Financial management objectives
The objectives of Financial Management revolve around the balance between maintaining the existence of the institution and protecting it from the risk of bankruptcy and liquidation and achieving an appropriate return on investment. Within this general framework, the objectives of the financial management in the institution can be defined as follows:
- Maximizing the present value of the enterprise
- Return on Investment
Each of these objectives will be dealt with in some detail in this topic and the next topics:
Maximizing the present value of the enterprise
Economists see the use of maximizing profitability as a goal to evaluate the operational performance of the institution because maximizing profitability expresses, in their opinion, the extent of the economic efficiency of the institution, so they said that all decisions within the institution must be directed towards achieving the maximum possible profit, by working to increase the productivity of the resources available for investment to the maximum extent Maybe. As for the financiers, they did not accept the idea of profit maximization, which economists talked about as a goal for evaluating the operational performance of the institution because this concept has flaws, including:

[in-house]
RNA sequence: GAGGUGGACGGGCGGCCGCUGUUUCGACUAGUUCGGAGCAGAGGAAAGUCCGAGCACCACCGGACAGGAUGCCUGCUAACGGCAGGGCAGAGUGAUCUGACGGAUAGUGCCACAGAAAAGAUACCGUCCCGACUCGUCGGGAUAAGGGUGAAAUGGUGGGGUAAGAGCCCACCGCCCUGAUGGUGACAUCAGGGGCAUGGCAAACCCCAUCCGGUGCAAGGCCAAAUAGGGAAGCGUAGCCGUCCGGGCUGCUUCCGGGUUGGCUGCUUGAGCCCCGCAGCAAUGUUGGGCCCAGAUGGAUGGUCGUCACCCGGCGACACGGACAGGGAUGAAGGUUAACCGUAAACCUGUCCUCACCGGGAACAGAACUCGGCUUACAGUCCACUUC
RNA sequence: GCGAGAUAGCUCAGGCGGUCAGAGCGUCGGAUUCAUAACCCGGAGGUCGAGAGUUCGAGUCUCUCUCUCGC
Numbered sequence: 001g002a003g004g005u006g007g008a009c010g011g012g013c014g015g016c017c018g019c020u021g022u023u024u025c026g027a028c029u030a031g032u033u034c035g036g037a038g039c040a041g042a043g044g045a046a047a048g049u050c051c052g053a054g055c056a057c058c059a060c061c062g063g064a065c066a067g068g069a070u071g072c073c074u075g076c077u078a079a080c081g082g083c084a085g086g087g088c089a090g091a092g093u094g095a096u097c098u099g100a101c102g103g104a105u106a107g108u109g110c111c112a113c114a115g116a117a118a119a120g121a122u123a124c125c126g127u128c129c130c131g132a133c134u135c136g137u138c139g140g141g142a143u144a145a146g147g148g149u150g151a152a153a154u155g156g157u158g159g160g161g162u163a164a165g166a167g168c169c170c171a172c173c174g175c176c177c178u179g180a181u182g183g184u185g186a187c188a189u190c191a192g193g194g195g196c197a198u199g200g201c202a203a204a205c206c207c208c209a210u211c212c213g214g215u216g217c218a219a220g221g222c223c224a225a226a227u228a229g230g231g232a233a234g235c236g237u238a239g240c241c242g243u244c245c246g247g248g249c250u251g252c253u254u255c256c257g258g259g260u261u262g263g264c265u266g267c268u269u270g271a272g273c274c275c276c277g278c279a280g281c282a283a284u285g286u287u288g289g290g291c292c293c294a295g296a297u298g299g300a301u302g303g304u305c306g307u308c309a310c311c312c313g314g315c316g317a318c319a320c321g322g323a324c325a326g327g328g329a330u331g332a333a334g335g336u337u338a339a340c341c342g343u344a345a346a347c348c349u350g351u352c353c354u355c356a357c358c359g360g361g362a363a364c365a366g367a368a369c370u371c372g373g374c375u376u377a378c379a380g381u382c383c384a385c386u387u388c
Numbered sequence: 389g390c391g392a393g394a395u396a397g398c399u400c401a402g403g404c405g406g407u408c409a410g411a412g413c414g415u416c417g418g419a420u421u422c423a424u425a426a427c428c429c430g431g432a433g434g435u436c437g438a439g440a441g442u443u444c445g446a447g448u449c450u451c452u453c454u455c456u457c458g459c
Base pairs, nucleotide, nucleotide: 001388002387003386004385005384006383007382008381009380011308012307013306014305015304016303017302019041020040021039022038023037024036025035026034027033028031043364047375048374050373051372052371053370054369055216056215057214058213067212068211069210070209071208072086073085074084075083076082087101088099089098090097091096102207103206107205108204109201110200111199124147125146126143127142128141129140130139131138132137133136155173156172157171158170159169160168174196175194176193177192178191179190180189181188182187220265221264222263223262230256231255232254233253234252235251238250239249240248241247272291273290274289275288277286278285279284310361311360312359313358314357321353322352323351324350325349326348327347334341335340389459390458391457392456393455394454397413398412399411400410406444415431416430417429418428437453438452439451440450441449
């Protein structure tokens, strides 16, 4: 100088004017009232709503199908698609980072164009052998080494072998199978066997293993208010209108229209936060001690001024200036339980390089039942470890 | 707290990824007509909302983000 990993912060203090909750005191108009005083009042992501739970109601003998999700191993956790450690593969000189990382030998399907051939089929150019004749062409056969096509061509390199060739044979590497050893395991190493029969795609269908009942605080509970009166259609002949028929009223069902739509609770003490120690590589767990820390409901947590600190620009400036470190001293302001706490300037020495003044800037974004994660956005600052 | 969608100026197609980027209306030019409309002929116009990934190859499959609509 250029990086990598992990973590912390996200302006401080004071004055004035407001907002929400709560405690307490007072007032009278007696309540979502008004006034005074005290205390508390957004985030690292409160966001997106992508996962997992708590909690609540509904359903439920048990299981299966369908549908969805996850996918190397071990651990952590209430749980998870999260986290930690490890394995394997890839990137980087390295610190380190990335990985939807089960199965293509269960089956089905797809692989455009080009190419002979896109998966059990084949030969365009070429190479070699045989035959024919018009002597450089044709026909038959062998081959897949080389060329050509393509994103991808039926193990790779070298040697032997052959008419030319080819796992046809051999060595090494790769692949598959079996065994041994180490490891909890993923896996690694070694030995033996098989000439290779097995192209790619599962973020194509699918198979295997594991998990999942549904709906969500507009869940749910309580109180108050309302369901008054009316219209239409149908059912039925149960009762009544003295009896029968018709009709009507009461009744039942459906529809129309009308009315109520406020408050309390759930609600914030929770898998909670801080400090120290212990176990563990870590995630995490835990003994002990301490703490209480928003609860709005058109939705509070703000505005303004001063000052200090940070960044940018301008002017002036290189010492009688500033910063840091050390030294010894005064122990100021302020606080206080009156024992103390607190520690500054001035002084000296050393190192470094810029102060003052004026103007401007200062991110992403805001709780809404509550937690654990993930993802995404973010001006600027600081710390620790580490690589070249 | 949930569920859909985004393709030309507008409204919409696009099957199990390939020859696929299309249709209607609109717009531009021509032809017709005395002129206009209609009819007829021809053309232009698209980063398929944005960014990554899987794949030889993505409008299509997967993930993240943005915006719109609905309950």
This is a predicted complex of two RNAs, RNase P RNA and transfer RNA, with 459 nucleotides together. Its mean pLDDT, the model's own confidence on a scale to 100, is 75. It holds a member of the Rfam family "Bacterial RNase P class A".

- Not taking investment risks into consideration
- His disregard for the time value of money
- Ambiguity in the way it is calculated
The financiers presented the idea of maximizing the value of the firm, to measure its operational performance as an alternative to maximizing profitability for several considerations, including:
Considerations of maximizing the present value
1. The absolute maximum profit does not adequately reflect the optimal use of resources, as financial resources may increase and profits may increase, but at a lesser rate than the increase in resources, which means a low return on investment, and thus the current value of the institution.
2. The goal of achieving the maximum possible profit ignores the risks resulting from investment, because this idea means bias towards the most profitable project regardless of the risk ratio, while investors do not accept projects with high risks, especially if they do not result in high profits parallel to these risks, especially If it is calculated using a discount rate proportional to the expected risk.
3. The absolute profit does not take the time element into consideration. If two projects achieve a profit of ten thousand dinars, one of them achieved in the first year and the second achieved in the second year, then the profit in the absolute sense is equal in both cases, but if the time element is taken into account, they will never be equal unless the interest or discount rate was zero, and such a problem does not arise except when using the idea of present value.